Olympic Coverage On Women Is Criticized
Every four years, we watch the world’s best athletes on the Olympic Stage. And the massive athletic competition is being covered by an equally grand number of journalists.
This year, the Olympic Games in Rio are garnering complaints about media coverage that appears to diminish what female athletes are doing.
The Chicago Tribune was blasted when a tweet identified bronze-medal winning trap shooter Corey Cogdell as the wife of a professional football player, Chicago Bear lineman Mitch Unrein.
A photo of a newspaper headline about a silver medal accomplishment of male swimmer Michael Phelps traveled around the internet because the secondary note mentioned female swimmer Katie Ledecky broke a world record.
And on TV, broadcaster Dan Hicks was criticized for this commentary after Hungarian swimmer Katinka Hosszu set a world record. The camera shot was of her coach and husband, who was in the stands.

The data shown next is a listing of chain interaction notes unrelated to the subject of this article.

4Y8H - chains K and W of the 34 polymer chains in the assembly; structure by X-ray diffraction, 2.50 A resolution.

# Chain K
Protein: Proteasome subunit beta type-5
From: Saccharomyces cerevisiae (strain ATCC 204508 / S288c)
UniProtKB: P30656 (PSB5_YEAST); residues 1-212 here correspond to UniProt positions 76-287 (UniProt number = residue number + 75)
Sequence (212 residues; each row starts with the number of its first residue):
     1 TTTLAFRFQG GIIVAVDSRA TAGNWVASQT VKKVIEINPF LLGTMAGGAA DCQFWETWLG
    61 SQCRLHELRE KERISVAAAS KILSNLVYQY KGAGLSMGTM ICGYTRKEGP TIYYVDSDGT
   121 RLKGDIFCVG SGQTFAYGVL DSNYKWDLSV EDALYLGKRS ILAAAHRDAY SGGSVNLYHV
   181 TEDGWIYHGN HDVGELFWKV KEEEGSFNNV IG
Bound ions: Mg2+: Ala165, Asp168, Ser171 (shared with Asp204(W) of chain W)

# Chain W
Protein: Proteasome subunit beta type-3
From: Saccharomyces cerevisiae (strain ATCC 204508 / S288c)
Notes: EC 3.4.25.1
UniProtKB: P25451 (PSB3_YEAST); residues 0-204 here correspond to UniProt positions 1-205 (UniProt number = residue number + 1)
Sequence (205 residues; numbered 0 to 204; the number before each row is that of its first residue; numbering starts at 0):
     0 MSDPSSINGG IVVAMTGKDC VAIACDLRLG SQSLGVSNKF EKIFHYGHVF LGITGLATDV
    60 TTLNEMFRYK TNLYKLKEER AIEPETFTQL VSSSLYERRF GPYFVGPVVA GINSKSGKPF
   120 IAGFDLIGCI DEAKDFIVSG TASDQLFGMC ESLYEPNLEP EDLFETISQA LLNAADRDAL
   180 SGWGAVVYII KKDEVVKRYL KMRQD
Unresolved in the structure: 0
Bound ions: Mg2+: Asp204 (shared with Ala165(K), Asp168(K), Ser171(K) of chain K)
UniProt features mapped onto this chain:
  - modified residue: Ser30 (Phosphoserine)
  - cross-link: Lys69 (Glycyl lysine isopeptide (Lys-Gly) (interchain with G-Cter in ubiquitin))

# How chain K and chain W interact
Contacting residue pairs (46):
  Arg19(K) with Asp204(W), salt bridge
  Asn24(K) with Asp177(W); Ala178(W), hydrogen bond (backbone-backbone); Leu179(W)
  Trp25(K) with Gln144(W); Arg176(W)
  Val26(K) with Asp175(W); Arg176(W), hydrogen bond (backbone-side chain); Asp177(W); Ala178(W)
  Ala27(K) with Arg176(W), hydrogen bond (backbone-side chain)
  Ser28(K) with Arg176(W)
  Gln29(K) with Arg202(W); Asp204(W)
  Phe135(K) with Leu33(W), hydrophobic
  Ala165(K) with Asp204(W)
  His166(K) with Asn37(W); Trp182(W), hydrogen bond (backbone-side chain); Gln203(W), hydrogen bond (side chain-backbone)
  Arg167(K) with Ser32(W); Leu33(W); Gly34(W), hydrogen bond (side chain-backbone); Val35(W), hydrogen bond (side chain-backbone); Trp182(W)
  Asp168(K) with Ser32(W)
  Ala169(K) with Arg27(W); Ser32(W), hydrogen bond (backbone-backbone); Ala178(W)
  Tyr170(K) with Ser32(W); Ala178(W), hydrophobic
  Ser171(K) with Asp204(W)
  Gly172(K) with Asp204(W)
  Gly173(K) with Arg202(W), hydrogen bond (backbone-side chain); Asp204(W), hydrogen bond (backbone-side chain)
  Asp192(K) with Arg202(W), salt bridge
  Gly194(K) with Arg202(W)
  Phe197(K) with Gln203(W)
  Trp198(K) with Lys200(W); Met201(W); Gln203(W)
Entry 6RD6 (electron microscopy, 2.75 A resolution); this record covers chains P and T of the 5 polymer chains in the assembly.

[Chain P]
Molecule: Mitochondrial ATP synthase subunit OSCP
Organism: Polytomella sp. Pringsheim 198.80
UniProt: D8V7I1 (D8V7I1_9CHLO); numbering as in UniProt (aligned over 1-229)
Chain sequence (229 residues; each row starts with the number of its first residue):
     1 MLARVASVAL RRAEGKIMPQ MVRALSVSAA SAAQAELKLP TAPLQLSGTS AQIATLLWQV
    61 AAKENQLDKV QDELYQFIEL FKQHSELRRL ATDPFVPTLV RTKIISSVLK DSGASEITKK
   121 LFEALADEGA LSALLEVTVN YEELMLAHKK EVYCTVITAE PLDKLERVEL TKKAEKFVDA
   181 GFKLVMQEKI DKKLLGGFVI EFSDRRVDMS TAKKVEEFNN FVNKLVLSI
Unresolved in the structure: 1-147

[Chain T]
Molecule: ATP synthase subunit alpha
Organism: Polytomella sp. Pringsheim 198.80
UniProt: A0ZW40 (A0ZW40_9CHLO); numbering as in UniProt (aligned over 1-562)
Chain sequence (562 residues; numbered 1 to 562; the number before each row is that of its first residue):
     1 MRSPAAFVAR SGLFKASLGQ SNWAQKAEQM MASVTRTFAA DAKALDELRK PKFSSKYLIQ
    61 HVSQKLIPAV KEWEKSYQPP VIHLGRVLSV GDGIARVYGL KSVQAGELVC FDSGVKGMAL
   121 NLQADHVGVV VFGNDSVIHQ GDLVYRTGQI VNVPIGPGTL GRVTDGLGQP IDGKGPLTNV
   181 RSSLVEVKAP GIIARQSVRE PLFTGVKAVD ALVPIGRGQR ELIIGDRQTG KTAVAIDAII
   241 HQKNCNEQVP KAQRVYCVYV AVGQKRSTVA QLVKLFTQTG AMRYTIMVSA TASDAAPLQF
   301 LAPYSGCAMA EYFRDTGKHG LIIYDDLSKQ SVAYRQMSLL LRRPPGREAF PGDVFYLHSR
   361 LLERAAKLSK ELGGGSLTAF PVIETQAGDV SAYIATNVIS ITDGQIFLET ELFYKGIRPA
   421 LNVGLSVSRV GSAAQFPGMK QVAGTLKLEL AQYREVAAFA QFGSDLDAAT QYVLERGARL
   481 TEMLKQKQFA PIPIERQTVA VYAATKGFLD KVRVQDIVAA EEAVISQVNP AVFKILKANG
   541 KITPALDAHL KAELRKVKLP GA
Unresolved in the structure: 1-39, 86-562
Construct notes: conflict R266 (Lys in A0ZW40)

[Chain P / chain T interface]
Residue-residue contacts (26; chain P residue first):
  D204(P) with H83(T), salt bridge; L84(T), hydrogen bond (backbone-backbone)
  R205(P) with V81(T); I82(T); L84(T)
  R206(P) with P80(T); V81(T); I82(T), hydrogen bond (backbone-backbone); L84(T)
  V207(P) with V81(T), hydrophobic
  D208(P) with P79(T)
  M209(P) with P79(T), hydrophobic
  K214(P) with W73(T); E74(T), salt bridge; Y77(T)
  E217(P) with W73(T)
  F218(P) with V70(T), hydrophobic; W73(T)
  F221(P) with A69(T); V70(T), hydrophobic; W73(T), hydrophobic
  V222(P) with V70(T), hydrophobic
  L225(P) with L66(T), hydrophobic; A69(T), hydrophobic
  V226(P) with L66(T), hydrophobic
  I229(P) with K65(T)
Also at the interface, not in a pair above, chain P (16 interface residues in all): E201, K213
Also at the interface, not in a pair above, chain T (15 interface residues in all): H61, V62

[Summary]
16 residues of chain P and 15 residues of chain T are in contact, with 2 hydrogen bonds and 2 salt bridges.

“And there’s the guy responsible for turning Katinka Hosszu, his wife, into a whole different swimmer,” Hicks said.
This treatment is nothing new, said Kelly McBride of the Poynter Institute for Media Studies. Research going back decades show how media portray female athletes differently, whether it’s of photos of high school athletes or in the way commentators react to the physical appearance of female athletes, she said.
“It seems like the media can’t get out of the frame of reference that men do sports, and when women do sports, it’s unusual or exceptional,” she said.
McBride said one possible reason for the disparity in treatment may have to do with the fact that the most popular sports covered by media are male-dominated professional sports such as football, basketball and baseball. And the sports journalism field continues to be dominated by men.
The audience watching sports, however, is split between genders, McBride said. Just about half of the viewers of the Super Bowl each year are women, and 60 percent of the Olympic audience is female.
Traditionally, professional media have assumed that women are more interested in the storytelling and the emotion around the sport,” she said. “The studies that I’ve seen show that’s not true. Women who are interested in sports are interested in the same things men are. But the media that covers sports has not caught up with this.”